11. Brittle Nail & Hair

Collagen protein contains the amino acid proline, one of the main components of keratin, which is needed for healthy hair and nails. When there’s a decline in collagen, the hair begins to lose its suppleness and thickness, and nails become weak and break easily. 

Low collagen also means that your body can’t fight off free radicals as well as it did before, and this can result in the texture of your hair being destroyed, further contributing to thinner hair that’s less glossy.

The Bottom Line

Signs of a lack of collagen are often overlooked or written off as “aging”. While less collagen in the body is a natural part of aging, you don’t have to suffer with it.

Supplementing with a high-quality collagen supplement, like NativePath Collagen Peptides, can restore your collagen supply and ease your symptoms. By taking the time to listen to your body and addressing what it needs, you can feel more like yourself again.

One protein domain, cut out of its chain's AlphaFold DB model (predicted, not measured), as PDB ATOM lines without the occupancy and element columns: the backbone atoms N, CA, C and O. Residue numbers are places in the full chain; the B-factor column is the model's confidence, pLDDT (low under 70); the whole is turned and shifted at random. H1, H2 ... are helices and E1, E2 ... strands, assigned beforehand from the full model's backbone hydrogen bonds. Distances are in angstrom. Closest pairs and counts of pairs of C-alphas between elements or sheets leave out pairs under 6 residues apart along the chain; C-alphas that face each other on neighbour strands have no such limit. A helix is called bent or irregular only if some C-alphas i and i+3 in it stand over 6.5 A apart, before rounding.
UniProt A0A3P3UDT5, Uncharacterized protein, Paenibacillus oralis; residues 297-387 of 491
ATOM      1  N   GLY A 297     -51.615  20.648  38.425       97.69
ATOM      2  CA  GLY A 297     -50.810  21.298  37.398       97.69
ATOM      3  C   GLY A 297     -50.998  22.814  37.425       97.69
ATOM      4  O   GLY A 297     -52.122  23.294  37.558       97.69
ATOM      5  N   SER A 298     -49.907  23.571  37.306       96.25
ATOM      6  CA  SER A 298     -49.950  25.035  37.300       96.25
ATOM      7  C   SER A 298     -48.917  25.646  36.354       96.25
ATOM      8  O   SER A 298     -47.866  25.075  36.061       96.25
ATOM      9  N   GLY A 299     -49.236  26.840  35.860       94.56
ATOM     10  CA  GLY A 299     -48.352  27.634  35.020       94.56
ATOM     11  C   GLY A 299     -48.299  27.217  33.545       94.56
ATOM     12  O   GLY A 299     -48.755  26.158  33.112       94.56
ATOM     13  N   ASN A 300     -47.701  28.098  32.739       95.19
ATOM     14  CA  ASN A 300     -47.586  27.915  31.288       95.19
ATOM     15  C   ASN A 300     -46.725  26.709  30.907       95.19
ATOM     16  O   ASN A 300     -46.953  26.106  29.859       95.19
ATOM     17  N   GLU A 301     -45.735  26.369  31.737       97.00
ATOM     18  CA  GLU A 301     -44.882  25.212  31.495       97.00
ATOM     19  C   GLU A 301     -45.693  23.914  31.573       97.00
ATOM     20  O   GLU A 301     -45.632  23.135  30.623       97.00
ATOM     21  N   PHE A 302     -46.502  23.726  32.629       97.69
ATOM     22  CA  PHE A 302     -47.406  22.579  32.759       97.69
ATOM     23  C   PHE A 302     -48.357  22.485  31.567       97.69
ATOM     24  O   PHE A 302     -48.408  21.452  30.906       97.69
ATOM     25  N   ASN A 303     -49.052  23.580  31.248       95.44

Dr. Chad Walding
Article by

Dr. Chad Walding

Dr. Chad Walding is the Co-Founder and Chief Culture Officer at NativePath. He is a Doctor of Physical Therapy with a passion for helping people eat, move, and live in harmony with their natural state.

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    Medical Disclaimer

    This content is for informational and educational purposes only. It is not intended to provide medical advice or to take the place of such advice or treatment from a personal physician. All readers/viewers of this content are advised to consult their doctors or qualified health professionals regarding specific health questions. Neither Dr. Chad Walding nor the publisher of this content takes responsibility for possible health consequences of any person or persons reading or following the information in this educational content. All viewers of this content, especially those taking prescription or over-the-counter medications, should consult their physicians before beginning any nutrition, supplement, or lifestyle program.